Radiometers Optimize Local Weather Prediction
- Friday, 01 January 2010
One of the greatest dangers to aircraft—playing a role in numerous destructive and fatal accidents around the world—comes in the form of droplets of water. Clouds are made up of tiny water particles with diameters typically between 10 and 50 microns. In clean air, cloud droplets can exist in liquid form down to temperatures as low as -40 °C. These subfreezing, liquid clouds are referred to as being “supercooled.” As soon as supercooled droplets contact an aircraft ascending or descending through the cloud cover, they form layers of ice on any unprotected surface, including the leading edges of wings and rotor blades, tails, antennas, and within jet engines. This ice accretion can cause engine damage and dramatically affect the aerodynamics of the aircraft. (On the leading edge of a wing, an ice layer about as thick and rough as a piece of coarse sandpaper can be responsible for as much as a 30-percent decrease in lift and a 40-percent increase in drag.) This can lead to reduced performance and even catastrophic loss of control.
As part of its aeronautics research, NASA has extensively investigated the icing problem, leading to numerous spinoff technologies that are helping reduce the threat. Glenn Research Center has led the Agency’s efforts, testing thermal, chemical, and mechanical anti-icing technologies in its Icing Research Tunnel; developing software tools for modeling ice growth and the impact of icing on aircraft performance; and producing pilot training aids for flight in icing conditions.
One way of mitigating the dangers of ice buildup is through the accurate, real-time identification of icing conditions, and researchers at Glenn have studied ways to detect supercooled water droplets in the flight paths of aircraft in and out of airports. One such method involves combining weather radars with devices called microwave radiometers, which measure the energy emission of liquid water and water vapor in the atmosphere at microwave frequencies (between 1–1,000 gigahertz). Combining the ability of the radar to detect cloud and hydrometeor particles—particles big enough to fall, like rain and hail—with the radiometer’s ability to detect liquid and vapor levels, provides a comprehensive picture of particle size, type, and distribution within clouds—essential information for determining icing risk.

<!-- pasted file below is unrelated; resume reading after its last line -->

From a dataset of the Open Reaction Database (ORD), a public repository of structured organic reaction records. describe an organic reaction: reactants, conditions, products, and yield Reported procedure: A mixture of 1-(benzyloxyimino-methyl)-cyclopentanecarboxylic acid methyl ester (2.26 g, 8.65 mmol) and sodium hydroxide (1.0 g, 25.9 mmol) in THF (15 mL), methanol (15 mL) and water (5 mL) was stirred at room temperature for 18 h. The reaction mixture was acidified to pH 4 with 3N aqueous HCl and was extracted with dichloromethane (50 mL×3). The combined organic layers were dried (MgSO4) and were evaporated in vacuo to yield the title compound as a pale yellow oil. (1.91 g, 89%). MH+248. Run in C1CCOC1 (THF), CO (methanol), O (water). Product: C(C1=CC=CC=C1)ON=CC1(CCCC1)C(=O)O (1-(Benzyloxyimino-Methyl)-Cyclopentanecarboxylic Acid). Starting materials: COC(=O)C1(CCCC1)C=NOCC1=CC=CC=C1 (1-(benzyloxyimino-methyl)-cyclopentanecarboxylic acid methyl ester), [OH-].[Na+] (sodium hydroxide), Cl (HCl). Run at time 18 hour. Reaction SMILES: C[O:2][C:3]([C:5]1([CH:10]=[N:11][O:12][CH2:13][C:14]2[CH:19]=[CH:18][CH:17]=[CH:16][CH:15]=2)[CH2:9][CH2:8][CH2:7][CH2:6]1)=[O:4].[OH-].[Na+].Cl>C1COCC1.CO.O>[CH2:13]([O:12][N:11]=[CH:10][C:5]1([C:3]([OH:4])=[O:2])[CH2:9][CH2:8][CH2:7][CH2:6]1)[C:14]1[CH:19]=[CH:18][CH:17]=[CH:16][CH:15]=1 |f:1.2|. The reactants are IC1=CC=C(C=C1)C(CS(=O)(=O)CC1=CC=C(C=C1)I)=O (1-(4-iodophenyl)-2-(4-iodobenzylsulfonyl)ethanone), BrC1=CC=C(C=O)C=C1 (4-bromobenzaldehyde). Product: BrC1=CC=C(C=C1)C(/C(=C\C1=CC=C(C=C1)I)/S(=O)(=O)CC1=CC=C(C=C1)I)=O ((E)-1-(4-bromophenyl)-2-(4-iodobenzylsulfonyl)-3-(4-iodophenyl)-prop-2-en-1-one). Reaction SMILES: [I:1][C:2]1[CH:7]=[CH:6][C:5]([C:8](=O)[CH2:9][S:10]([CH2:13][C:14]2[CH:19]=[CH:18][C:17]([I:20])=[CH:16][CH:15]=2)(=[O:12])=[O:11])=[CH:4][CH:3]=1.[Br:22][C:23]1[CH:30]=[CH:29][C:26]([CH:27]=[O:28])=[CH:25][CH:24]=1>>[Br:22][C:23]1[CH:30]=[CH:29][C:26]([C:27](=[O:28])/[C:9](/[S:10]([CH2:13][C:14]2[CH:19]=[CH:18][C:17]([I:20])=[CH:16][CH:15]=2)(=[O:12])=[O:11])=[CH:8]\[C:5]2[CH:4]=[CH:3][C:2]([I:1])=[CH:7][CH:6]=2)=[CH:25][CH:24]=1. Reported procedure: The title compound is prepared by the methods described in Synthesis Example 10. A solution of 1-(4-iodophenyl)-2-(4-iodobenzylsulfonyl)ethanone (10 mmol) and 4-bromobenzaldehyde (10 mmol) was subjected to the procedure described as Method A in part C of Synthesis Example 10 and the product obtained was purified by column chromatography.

Glenn partnered with Radiometrics Corporation, of Boulder, Colorado, to advance microwave radiometer technology for the detection of icing conditions. Supported by Phase I and II Small Business Innovation Research (SBIR) contracts, Radiometrics identified distinct, polarized signatures for liquid and ice cloud particles. These findings instigated further investigation with a narrower beam radiometer, which the company invented through additional Phase I and II SBIR agreements with Glenn. The resulting technology, a pencil-beam radiometer called the NASA Narrow-beam Multi-waveband Scanning Radiometer (NNMSR), is “a pioneering instrument that is seeing things in nature that have never been seen before,” says Randolph Ware, vice president of sales and marketing for Radiometrics. “You can locate this instrument in an airport, look at a narrow beam width along a flight path, and detect the supercooled liquid that creates the icing hazard.”
Testing in conjunction with Colorado State University’s CHILL radar (named after its original location in CHicago, ILLinois) supported the NNMSR’s ability to detect icing conditions, and further evaluation will take place at Glenn. The development of the NNMSR, Ware says, is a credit to the SBIR program.